We are now midway, more or less, in our Ashland journey, having seen four plays, Breakfast Lunch and Dinner by Luis Alvaro, as well as A Comedy of Errors and Coriolanus with two to go and two additional readings. Last night we saw Othello. The acting from the principal characters, Othello, Desdemona, Iago and America, was superbly balanced and most powerful. As always, the level of production, from sets to direction to acting has been incomparable. You will not see any better theater anywhere. The OSF has a new atristic director, Bill Rausch, and what we have noticed this year is a striking improvement of casting and/or direction. What is most noticeable is how balanced the acting is.
Yesterday morning, after my early morning walk in Lithia Park, a delightful urban park, and breakfast, Sharon and I wandered the town taking some photos for your enjoyment.
In truth, the theater complex is architecturally undistinguished, below you see the outdoor Elizabethan theater that proclaims itself to be the first in the US. Much of the Shakespeare is presented here.
The Bowmer Theater, named after the founder, is the traditional theater.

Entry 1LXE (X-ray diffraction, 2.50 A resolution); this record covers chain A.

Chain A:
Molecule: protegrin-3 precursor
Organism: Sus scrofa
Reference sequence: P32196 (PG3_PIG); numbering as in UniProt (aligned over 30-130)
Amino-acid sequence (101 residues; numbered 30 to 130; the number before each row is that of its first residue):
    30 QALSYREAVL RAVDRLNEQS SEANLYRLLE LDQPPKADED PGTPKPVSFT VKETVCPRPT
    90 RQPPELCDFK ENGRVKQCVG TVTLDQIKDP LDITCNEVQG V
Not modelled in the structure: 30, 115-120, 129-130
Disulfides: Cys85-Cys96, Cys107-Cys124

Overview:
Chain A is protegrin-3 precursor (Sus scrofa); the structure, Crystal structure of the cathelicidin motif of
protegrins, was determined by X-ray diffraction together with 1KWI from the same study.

The New Theater, added in the past few years, is the most flexible and innovative space and because of its size and configuration(s) seems to house some of the most powerful productions, this year, most notably Coriolanus and last year King John and The Rabbit Hole.
A pair of costumes on display in one of the many membership and other festival shops on Main Street.
The Main Street, itself, is a charming mix of early twentieth century architectural styles.
The town has a charming Carnegie library, which, unlike most communities, they have incorporated into their modern library complex.
Lithia Park, whose entry opens onto this plaza, is a delight and a favored haunt of townspeople and visitors alike. Despite warnings, many young transients sleep there and seem to be tolerated.